Let's be frank - Intel's (INTC) 4% yield wouldn't be enough to justify its purchase if we thought INTC was going to trade flat. Clearly it's better to make 4% than to lose money, but there's another thing to consider - the upcoming explosion in dividend taxes in the USA.
We're used to having 15% taxes on our dividend income, but due to our government's spending habits we're probably going to see a truly ridiculous jump to 43% starting 2013. That's right - Intel's 4% dividend is now a 2.3% yield in your pocket. That doesn't do anything for the "real" value of your portfolio if you consider inflation, does it?
There's been some bullishness about Intel in reaction to Wall Street's dislike of the stock due to its exposure to the PC industry and weak exposure in mobile. This article that recently appeared on Seeking Alpha set an ultra-high price target of $35, for instance. I contributed my own interpretation, which didn't set a price target but implied an eventual return to its old prices (just under $30/share).
If you don't believe that Intel is going to return to those levels, there's another strategy that can make INTC a great buy for your portfolio - covered calls.
Options are painted by most as absurdly volatile and dangerous vehicles for investing - which is true most of the time. Buying naked positions can result in enormous losses of wealth in very short periods of time, much like those highly leveraged positions that forex traders play with. Still, there is one very conservative options strategy called a "covered call" that can boost your returns on INTC by a huge margin if utilized properly.
If I lost you, check out this link. You should know that an option is the right to buy or sell a stock at a defined price. US options expire on the third Friday of the month that is defined on the contract. If you are selling covered calls, you have shares (let's pretend we have 500 shares of INTC). Each contract is the right to buy/sell 100 shares of whatever company we are interested in.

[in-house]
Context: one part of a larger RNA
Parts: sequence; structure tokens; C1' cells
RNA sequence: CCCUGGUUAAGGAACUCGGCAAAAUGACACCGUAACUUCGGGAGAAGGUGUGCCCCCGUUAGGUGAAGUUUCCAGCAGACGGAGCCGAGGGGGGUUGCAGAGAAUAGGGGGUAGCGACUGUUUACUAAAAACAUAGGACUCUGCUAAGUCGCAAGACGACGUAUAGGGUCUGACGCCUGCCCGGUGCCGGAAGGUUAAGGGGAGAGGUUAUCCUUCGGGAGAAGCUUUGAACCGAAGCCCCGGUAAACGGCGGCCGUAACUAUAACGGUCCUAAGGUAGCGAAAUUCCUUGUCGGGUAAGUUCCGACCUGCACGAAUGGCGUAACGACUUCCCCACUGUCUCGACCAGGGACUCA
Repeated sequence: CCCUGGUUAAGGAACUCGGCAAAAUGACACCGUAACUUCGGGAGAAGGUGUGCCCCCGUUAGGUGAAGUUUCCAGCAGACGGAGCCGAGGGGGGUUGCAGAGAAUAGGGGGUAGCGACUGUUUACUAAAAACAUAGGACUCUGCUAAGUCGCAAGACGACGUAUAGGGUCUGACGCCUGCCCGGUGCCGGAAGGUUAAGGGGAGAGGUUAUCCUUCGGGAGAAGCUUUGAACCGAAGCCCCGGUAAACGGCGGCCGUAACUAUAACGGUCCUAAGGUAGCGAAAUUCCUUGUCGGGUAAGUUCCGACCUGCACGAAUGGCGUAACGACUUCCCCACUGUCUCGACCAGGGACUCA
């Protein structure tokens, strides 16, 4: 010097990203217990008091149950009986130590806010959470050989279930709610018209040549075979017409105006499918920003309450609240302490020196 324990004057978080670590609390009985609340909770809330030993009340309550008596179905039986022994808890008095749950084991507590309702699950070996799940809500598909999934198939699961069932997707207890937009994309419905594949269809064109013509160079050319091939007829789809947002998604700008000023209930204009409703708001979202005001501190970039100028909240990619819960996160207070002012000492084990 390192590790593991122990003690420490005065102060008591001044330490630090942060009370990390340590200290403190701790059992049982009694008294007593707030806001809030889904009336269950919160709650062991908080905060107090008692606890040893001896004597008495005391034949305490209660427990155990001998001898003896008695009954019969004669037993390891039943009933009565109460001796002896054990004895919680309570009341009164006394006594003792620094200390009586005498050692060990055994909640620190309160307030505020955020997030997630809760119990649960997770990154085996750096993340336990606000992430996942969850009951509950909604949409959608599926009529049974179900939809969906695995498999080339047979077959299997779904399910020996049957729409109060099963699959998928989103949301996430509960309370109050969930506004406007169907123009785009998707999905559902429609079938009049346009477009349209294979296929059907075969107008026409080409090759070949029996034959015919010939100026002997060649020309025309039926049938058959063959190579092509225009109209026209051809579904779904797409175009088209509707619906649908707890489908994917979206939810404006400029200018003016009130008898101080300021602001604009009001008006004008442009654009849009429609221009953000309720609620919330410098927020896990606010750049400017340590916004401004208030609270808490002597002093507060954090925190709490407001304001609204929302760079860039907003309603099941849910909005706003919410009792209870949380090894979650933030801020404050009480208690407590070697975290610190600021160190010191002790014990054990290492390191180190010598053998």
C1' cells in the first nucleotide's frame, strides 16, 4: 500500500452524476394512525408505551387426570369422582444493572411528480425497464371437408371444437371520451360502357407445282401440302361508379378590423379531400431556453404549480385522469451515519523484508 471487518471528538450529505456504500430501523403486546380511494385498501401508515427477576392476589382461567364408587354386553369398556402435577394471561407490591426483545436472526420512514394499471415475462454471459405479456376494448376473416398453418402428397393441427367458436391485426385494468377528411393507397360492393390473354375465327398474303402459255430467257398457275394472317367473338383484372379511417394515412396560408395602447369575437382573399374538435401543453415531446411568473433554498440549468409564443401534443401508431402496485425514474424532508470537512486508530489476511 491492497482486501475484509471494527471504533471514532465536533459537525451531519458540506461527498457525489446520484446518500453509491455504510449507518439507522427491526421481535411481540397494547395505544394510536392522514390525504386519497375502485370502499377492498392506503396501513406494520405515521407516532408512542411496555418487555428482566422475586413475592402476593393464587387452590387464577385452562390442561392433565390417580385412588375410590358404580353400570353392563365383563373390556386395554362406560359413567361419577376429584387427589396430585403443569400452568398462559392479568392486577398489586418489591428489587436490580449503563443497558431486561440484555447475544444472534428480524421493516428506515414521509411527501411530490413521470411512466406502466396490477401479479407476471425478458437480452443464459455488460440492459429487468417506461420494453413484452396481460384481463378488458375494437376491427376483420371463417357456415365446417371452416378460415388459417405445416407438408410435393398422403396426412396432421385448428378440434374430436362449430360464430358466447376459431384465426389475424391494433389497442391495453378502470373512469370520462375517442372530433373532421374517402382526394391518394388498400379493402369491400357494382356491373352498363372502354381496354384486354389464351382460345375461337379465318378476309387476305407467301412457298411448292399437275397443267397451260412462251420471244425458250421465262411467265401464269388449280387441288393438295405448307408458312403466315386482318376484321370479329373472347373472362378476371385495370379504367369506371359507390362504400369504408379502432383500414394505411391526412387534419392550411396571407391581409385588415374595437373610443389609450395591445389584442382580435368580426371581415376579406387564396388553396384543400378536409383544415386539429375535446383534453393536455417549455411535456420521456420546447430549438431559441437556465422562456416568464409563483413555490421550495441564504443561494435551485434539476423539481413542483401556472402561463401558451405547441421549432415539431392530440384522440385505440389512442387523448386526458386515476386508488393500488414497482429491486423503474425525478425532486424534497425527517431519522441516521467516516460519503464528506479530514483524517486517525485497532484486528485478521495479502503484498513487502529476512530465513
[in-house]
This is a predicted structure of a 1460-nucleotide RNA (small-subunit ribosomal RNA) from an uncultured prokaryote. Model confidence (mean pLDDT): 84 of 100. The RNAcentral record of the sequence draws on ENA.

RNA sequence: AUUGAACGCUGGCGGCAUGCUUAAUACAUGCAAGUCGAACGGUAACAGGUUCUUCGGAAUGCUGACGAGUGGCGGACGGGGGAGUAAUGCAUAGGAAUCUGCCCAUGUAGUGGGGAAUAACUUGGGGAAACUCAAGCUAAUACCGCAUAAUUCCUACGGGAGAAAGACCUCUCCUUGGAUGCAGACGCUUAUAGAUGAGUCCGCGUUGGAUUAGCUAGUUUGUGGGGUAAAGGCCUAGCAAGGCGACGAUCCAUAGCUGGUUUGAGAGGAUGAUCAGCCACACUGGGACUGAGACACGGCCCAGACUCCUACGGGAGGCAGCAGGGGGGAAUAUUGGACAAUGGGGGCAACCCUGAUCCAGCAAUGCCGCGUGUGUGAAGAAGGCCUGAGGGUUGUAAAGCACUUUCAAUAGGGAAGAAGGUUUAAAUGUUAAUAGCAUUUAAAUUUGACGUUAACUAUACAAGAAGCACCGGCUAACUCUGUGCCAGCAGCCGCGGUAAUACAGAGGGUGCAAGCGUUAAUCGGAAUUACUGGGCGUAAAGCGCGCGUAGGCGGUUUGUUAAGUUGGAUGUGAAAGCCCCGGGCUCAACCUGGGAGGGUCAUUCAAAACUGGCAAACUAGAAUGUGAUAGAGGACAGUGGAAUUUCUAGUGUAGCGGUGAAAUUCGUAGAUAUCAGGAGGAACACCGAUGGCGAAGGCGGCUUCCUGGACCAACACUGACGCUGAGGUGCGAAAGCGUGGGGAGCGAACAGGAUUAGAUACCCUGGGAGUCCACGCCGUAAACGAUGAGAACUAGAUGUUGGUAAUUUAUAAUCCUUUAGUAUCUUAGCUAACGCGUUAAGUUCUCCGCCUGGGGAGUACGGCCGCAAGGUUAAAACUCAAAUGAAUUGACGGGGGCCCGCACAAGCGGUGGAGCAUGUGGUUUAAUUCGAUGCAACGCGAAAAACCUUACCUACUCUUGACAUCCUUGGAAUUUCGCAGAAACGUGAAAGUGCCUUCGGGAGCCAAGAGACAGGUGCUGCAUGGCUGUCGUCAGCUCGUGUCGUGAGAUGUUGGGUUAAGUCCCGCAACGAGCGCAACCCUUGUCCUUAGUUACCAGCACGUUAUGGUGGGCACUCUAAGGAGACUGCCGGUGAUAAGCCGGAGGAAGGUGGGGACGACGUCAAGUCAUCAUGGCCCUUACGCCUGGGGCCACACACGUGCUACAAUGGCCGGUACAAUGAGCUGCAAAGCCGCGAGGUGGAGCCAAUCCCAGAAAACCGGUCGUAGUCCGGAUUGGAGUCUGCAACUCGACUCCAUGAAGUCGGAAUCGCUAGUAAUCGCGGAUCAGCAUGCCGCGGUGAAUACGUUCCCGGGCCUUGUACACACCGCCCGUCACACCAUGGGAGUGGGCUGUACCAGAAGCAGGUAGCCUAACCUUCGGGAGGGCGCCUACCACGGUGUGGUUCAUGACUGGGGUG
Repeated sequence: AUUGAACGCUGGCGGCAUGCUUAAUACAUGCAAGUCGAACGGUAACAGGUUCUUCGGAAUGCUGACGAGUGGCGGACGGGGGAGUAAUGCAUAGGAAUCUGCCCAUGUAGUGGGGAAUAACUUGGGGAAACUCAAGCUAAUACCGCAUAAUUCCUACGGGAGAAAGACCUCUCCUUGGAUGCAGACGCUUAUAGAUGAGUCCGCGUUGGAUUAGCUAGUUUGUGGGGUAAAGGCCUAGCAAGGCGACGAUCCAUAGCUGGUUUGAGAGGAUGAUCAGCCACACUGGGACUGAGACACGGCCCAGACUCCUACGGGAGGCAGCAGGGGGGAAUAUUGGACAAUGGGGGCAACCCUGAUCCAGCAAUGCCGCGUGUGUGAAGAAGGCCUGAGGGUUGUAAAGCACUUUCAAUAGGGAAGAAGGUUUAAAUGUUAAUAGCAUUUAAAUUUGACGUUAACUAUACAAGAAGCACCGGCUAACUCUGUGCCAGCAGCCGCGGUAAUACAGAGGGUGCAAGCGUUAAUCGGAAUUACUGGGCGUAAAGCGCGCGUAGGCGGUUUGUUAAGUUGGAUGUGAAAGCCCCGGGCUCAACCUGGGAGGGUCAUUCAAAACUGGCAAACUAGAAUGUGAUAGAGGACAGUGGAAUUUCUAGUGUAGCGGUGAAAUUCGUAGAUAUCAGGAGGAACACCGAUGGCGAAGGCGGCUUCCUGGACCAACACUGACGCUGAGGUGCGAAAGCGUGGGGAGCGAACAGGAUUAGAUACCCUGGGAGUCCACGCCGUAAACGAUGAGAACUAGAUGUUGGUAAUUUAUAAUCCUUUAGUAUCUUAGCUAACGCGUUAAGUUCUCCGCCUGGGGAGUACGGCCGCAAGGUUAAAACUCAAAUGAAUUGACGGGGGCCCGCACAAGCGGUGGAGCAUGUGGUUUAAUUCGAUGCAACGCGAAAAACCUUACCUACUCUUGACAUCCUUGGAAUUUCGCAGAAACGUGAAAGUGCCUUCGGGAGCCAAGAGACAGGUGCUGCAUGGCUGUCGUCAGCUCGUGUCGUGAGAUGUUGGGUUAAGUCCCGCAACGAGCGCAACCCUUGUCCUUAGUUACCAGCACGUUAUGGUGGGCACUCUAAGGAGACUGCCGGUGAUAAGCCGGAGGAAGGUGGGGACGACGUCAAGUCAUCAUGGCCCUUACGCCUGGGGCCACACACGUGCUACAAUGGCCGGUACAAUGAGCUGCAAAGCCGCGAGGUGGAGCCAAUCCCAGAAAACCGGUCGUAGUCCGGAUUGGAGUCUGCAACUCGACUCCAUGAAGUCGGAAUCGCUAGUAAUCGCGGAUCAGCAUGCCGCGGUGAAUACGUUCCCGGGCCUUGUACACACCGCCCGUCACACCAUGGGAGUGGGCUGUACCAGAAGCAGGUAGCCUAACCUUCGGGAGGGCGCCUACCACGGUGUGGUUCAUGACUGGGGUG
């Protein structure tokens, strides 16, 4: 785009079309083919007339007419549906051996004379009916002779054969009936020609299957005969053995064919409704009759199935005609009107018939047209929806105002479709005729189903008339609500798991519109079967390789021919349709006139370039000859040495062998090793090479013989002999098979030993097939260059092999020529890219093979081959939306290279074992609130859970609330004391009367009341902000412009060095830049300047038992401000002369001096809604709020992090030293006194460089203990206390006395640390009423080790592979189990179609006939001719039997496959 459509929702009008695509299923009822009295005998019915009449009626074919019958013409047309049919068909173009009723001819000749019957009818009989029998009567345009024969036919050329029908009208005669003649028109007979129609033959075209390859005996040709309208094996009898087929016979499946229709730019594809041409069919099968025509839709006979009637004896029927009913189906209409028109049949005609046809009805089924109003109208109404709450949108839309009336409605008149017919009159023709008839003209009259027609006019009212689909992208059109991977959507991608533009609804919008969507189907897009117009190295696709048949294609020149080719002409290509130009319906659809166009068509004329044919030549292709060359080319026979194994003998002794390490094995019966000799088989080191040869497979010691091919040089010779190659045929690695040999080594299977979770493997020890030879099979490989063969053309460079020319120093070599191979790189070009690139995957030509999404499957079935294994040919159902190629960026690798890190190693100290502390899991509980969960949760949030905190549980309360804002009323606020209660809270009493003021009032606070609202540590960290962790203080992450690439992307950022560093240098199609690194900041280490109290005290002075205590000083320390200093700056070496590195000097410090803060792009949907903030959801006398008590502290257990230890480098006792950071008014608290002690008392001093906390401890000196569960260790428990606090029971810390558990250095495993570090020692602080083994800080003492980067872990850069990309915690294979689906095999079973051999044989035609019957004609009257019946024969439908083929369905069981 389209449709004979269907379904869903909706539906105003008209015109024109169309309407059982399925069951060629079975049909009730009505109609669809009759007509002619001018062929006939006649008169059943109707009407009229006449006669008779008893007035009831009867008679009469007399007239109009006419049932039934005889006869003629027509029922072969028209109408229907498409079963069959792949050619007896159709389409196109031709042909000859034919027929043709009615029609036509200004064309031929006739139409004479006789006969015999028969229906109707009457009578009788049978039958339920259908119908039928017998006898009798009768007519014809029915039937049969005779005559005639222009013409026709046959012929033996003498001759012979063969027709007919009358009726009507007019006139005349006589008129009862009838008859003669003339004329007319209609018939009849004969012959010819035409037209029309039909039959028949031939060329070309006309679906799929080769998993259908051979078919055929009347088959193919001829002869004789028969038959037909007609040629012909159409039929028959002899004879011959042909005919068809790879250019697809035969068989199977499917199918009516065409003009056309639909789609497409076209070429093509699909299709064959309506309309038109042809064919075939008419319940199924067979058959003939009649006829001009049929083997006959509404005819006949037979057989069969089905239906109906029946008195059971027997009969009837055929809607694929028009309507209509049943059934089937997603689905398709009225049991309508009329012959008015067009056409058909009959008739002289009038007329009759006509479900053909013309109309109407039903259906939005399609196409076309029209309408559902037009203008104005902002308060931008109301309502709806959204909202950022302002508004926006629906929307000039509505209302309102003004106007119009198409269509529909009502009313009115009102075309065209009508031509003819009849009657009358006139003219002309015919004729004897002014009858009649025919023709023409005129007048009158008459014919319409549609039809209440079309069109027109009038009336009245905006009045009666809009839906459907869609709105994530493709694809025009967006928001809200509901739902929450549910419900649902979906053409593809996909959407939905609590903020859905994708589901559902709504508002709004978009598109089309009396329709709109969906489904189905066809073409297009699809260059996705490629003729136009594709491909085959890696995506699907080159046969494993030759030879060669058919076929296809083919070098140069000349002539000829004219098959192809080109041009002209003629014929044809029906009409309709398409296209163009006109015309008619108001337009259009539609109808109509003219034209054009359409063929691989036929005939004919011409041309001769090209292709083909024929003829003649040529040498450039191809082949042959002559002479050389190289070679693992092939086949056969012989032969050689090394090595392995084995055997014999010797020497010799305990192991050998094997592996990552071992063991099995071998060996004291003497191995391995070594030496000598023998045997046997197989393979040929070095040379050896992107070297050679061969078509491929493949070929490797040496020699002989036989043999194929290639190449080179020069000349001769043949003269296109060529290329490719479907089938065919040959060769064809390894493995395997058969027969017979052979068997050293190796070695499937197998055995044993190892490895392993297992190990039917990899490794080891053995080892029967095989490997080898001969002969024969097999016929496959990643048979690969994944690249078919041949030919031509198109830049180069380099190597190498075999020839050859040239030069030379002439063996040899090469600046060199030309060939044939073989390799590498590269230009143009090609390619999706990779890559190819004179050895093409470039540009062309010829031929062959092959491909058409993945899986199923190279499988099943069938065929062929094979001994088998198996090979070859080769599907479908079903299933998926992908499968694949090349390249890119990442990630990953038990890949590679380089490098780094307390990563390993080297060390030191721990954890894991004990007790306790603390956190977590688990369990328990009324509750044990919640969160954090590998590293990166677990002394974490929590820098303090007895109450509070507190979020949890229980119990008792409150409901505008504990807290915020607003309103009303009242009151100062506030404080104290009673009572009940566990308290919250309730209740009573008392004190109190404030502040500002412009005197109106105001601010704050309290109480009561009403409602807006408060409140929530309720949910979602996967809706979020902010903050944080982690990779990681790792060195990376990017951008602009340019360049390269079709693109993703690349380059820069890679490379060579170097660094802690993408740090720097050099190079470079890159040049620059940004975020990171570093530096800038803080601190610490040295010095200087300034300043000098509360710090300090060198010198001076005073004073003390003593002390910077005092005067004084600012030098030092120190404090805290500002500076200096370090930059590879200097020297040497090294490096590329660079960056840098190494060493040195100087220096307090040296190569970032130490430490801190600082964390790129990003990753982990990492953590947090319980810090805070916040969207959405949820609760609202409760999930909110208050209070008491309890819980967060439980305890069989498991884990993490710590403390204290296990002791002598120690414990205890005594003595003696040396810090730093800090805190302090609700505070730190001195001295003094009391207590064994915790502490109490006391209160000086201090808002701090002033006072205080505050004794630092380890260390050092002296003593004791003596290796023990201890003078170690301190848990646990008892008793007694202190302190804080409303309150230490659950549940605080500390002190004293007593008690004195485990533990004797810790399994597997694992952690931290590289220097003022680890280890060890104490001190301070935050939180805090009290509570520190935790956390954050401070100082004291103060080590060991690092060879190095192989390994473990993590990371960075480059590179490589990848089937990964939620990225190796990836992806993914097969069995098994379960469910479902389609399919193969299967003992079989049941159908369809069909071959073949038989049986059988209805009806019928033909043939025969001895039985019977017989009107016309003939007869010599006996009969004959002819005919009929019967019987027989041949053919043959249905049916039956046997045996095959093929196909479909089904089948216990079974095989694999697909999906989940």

If you sell 5 call options, you've sold the right to buy your INTC shares at a certain price. This wouldn't be worth it for the seller if it weren't for premiums - which are embedded in the market prices of the actual contracts. They vary quite a bit, and you have to look for deals.
I took a screenshot of the October 2012 options that are being offered today. They expire on October 19th.
Assuming that you have the ability to write/sell options to the many INTC options traders out there, you have some good options (no pun intended) to make some passive income.
Since some options are very thinly traded, you'll notice that some deals are awful (while some are terrific). For instance, you wouldn't want to sell October 2012 calls at the $20 strike price right now, because you only get a premium of 2-3 pennies per share. Notice that the $23.00 call options look quite attractive here - you are basically selling your INTC for $23.14 (a nice 1.6% above INTC on the NASDAQ).
You can sell longer-term contracts if you want, but you almost always get more money from the premiums if you consistently sell short-term contracts.
It does require a little work, but you will beat the snot out of the standard 4% yield using covered call strategies on INTC. Since the dividend tax hike is probably going to hit us as early as next year, there's not much of an advantage for dividend investors anymore.
If your INTC shares fall to, say, $20/share, those call options expire worthless and you get to keep the money. There's no investment strategy that carries zero risk, but covered calls on a decent stock like INTC is very favorable in terms of risk and reward.